Each American state carries a personality all its own, a set of characteristics that sets it apart from every other member of the union. As with any personality, there are oddities and quirks that come along with it, which may explain some of the weirdest state traditions. Every state boasts at least one custom or practice people from other states simply shake their heads at in confusion and wonder. Bizarre state laws and outrageous food laws ensure a state's peculiarities get official notice, but strange state traditions ensure said peculiarities are celebrated.
In most cases, the tradition in question connects to the state in some way. In others, finding a link between the custom and the state is much more difficult. Nevertheless, residents come together to take part in these unusual festivities and celebrate the quirkiness that makes their state unique. In this day and age of divisiveness and division, communities gathering together is a good thing indeed - even if the reasons for such gatherings are a little odd.
Nederland celebrates a bizarre annual tradition that sounds both unsettling and fun. Frozen Dead Guy Days is essentially a race in which teams each carry a coffin with a live person inside through a snowy obstacle course. There's also live music, a salmon toss, and a festive parade of hearses, all done in honor of a very famous frozen dead guy, Bredo Morstoel.
Chicago is just one city that takes part in the No Pants Subway Ride, an annual event spearheaded by the New York-based group Improv Everywhere. It's just what it sounds like: people ride the city's subways wearing no pants, typically going about their business as usual and raising quite a few eyebrows in the process.
The tiny Ozark town of Olean holds an annual daylong party for those most underappreciated foodstuffs, animal testicles. Cattle and turkey parts are cooked up, as well as many other dishes, and a carnival accompanies the celebration.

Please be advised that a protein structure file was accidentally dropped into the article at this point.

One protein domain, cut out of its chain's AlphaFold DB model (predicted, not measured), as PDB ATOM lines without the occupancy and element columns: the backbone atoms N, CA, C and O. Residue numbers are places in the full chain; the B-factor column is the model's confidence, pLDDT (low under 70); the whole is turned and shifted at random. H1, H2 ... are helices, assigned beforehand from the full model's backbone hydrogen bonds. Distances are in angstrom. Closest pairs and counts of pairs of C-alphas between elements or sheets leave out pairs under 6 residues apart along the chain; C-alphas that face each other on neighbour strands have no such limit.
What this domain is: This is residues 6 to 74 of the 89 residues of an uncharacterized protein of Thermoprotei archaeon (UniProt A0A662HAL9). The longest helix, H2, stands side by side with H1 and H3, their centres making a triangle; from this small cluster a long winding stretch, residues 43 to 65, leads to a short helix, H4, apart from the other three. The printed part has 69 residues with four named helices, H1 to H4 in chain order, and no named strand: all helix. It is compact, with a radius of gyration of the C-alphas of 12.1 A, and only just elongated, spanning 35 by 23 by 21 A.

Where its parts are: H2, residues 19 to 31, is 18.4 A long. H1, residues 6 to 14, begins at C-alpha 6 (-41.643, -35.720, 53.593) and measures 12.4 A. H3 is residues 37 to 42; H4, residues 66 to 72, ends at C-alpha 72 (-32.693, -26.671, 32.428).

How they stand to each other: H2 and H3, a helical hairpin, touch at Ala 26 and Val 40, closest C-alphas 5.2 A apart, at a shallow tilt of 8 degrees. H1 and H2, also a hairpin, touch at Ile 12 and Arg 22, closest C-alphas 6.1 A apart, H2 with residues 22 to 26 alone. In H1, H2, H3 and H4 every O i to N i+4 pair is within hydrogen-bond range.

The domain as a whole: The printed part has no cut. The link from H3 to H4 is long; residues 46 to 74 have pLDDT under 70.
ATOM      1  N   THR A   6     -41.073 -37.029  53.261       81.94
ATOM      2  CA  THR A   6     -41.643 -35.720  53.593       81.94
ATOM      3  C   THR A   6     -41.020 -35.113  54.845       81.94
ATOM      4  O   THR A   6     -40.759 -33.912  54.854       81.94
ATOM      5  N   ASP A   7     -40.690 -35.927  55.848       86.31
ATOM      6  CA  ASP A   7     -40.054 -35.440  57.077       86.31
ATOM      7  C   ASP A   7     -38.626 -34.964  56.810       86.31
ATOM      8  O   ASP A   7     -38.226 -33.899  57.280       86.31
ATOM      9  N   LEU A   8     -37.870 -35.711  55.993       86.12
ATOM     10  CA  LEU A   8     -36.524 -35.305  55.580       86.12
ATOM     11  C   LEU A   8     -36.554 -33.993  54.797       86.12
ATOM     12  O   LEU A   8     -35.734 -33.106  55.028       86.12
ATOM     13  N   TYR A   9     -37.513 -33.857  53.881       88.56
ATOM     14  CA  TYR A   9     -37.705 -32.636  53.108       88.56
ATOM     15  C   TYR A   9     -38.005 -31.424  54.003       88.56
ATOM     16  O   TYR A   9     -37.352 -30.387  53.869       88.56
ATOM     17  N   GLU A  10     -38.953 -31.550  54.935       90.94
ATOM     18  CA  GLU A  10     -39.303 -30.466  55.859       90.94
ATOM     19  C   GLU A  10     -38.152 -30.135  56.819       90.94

Austin celebrates the birthday of Eeyore, Winnie the Pooh's depressed friend, every year. The free daylong event includes costume contests, live music, drum circles, and maypoles.
Every night on the last day of classes at the University of Vermont in Burlington, students shed their clothes and ride their bikes through the city. The annual event began in 1996, and live-and-let-live Vermonters don't seem to mind.
Marlington's annual Roadkill Cookoff has drawn the attention of the world. One day each fall, the town's cooks compete to see who can make the tastiest dish from, you guessed it, roadkill. Deer, squirrel, rabbit - if you hit it with your car, it's on the menu.
At Chadron's yearly Fur Trade Days event, locals come together to celebrate their little corner of the state. One of the highlights of Fur Trade Days, however, has got to be the Buffalo Chip Throw, in which entrants compete to see how far they can throw bison poo.
Who doesn't love mashed potatoes? The city of Clark took their love to a whole new level when they started their annual Mashed Potato Wrestling Contest in 1997. As part of Clark's Potato Days, contestants duke it out in a vat of smashed spuds.
In Seattle, there is a piece of experimental art that is both repellant and fascinating. Residents and visitors alike come to the Gum Wall, which is located next to the Pike Place Market, and add their "contribution" to its icky appeal.
No, it's not a contest to toss someone sporting a mullet. The community of Perdido Key gets together every year to hold a festival in which contestants try to throw a mullet fish from Florida into Alabama.
The butter sculptures of the Iowa State Fair have become so famous they've eclipsed the abundance of other activities and exhibits on display at the annual event. But, oh, what a delightfully strange tradition they are: master carvers from all over the world enter massive sculptures of everything from cows to Harry Potter.